With all the innovation that has taken place within the last year in mechanical watch movements (Seiko Spring Drive, Tag Heuer Belt Drive), I thought now would be a good time to look back at a turn of the century prototype digital watch.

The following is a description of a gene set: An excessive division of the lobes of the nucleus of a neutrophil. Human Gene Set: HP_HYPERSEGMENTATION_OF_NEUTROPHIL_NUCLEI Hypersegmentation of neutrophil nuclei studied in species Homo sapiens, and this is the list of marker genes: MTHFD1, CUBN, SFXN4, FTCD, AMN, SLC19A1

In 2001 IBM started showcasing its Linux Wristwatch, which I think goes a long way to explaining why they aren't the powerhouse of computing that they used to be. Featuring a tiny motherboard with an ARM processor (running at the equivalent of a 100Mhz Pentium), 8MB DRAM, and 8MB Flash packed into a case measuring 56mm W x 48mm L x 12mm H. It supported Infra Red, RF, and Bluetooth connectivity, and sported a four quadrant LCD touchscreen and a scroll-wheel for navigation. IBM researched/developed a few applications for the watch's OS including a WML browser, to-do list, calculator, and e-mail functions. The open source code would seemingly allow users to develop their own apps. A great piece of electrical engineering, but possibly not such a great business idea, although I believe that some of this technology has found its way into Citizen's new Bluetooth VIRT watch.